So there it is, and here we are....what ever I or We or Here is, your guess is as good as mine!
Chalk under a microscope......if you ever wonder why i like using chalks to make pigments just look!
Chalk rock (calcium carbonate), a pure form of limestone formed in warm, tropical seas about 100 million years ago in the Cretaceous Period when Dinosaurs ruled the Earth!
Microscopic marine algae, called coccoliths, lived in the ancient sea. Their shells were made of calcite. As the algae died, their bodies sunk to the sea floor thus chalk sediment was deposited, so Chalk rock could be described as a "biological graveyard!"
Over millions of years layers of chalk sediment were deposits caused compaction of loose sediment into solid chalk rock.
Lowdown: The two pieces have been facing each-other on opposite walls all week whilst i decide how best to combine them. Do i tear them, weave them, glue them, over-lap? The best thing for now was to see them meet and touch and see what happens organically (i know it sounds like i am introducing a potential couple, but that is what it feels like) A group of us decided to do a pop-up show together as we felt our work explored similar themes and questions. Our work was about man meeting the natural world, Maggies photographs were about abandoned houses, where nature had taken over, Katies paintings were exploring the flow of paints and how process could effect it, mine is a mix between the two, when man meets nature. I wasnt ready to allow them to mingle totally but i was interested to see how they would work as a set visually, when they overlapped even a little. When hanging them i decided to hang them low on the wall so that they could be stretched and folded to the middle of the room, i felt this gave them more presence in the room and forced the viewer to engage with the work. We met and positioned the works as seen in the pictures below and invited our tutor Greig to critique the show as a whole and the individual pieces.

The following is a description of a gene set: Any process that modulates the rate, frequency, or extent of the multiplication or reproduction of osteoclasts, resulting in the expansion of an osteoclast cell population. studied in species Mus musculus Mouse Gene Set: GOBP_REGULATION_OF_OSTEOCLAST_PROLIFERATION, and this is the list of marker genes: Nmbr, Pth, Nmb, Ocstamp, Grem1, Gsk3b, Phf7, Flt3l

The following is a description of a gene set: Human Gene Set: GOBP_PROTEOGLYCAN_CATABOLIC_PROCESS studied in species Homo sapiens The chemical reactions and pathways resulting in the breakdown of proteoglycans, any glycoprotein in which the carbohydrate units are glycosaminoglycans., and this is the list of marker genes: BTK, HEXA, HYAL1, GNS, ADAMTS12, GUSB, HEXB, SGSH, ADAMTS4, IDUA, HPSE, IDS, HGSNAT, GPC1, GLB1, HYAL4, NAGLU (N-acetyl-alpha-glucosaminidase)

The crit: As a whole the crit was good, we were told the pieces had been put together succinctly. It was felt that maggies photographs may have been more effective as a life size projection and kates paintings more exploratory. With my work Greig felt the work needed a third piece instead of joining just the two together in some way later. The idea was that another one should be made combining the two techniques (nature and nurture) to make a consolidationary piece which then could be hung as one constructed work.
Where Now?: I am undecided as yet where to take this further......it will go further, but i dont yet know in what direction.